People who work in an environment similar to their personality type are more likely to be successful and satisfied with their job. For example, artistic persons are more likely to be successful and satisfied if they choose a job that has an artistic environment, like choosing to be a music teacher in a music school — an environment “dominated” by artistic people where innovative abilities and expression are highly valued.
Understanding the theory and using it efficiently, aligns our core personality traits to fields that nurture who we are, who we want to be, by offering a rewarding path towards professional and personal growth.
The Myers–Briggs Type Indicator is a set of psychometric questionnaire designed to weigh psychological preferences in how people perceive the world and make decisions. The Myers Briggs model of personality developed by Katherine Briggs and Isabel Briggs Myers, is established on four preferences namely −
- Types of social interaction
- Preference for gathering data
- Preference for decision making
- Style of decision making
With respect to the prescribed Myers Briggs type of indicator, preferences include eight leadership styles −
- E or I (Extraversion or Introversion)
- S or N (Sensing or iNtuition)
- T or F (Thinking or Feeling)
- J or P (Judgment or Perception)
We combine the bias to give our Myers Briggs personality type. Say for example, our preferences is for E and S and T and J, so it leads to personality type of ESTJ. In the same way, there are sixteen Myers Briggs personality types that can be generated by combining these four letters together.
When we put these four letters together, we get our personality type code, and there are sixteen combinations. For example, INTJ implies that we prefer Introversion, Intuition, Thinking and Judging (remember, this implies preferences only – an INTJ also uses Extraversion, Sensing, Feeling and Perception).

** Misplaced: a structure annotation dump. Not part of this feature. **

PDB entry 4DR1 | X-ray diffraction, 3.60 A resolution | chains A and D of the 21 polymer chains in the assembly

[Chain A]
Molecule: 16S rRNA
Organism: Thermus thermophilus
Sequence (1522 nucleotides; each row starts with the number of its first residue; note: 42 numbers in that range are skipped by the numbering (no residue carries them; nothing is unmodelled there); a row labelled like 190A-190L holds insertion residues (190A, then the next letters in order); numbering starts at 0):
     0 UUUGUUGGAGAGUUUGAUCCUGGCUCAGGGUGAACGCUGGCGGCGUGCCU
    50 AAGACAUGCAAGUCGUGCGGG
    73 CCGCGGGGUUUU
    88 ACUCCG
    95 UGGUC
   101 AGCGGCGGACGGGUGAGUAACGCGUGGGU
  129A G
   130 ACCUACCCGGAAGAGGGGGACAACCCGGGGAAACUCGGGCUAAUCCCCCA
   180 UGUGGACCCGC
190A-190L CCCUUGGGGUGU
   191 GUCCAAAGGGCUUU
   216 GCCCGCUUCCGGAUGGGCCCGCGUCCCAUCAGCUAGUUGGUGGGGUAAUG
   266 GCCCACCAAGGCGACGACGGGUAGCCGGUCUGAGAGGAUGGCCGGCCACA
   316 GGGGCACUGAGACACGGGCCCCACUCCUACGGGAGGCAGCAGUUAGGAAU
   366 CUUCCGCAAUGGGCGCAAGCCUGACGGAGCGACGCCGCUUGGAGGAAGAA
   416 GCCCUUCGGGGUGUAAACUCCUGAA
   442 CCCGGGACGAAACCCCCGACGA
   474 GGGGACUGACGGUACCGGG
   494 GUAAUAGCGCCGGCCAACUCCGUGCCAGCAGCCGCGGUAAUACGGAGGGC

Types of Social Interaction
The way a person communicates with people around and links with others socially is called social interaction. Who are we, how do we communicate with people? In order to answer these question we classify individuals and their preferences to direct their energy into two types Extraversion & Extrovert, Introversion & Introvert.
Extraversion or Extrovert
If people prefer to direct their energy to cope with others, things, situations, or “the outer world”, then their preference is for Extraversion.
An extrovert is an outgoing, socially confident person. This is denoted by the letter “E”.
Introversion or Introvert
If people prefer to direct their energy to deal with ideas, information, explanations, beliefs, or “the inner world”, then their preference is for Introversion.
An introvert is a shy and reticent person. This is denoted by the letter “I”.
For example − Archana is a nerdy girl and takes time to mingle up with others and is considered as an introvert while Alka is a very outgoing person and gels easily with everyone, so she is considered as an extrovert.
Why do people belong to groups?
People join groups for a multitude of reasons. A major reason is that group membership often results in some form of need satisfaction on the part of the individual. Membership into a group can fulfil numerous needs, some which group members may not realize they are benefiting from:
- Companionship – groups provide members to simply be in the company of other people.
- Survival and security – From a historic or evolutionary perspective our ancestors would partake in group experiences for hunting and defence.
- Affiliation and status – membership into various groups can provide individuals with certain socials status’ or security.
- Power and control– with group membership comes the opportunity for leadership roles; individuals who feel they need to exert their power and opinions over others can have such experiences within group settings.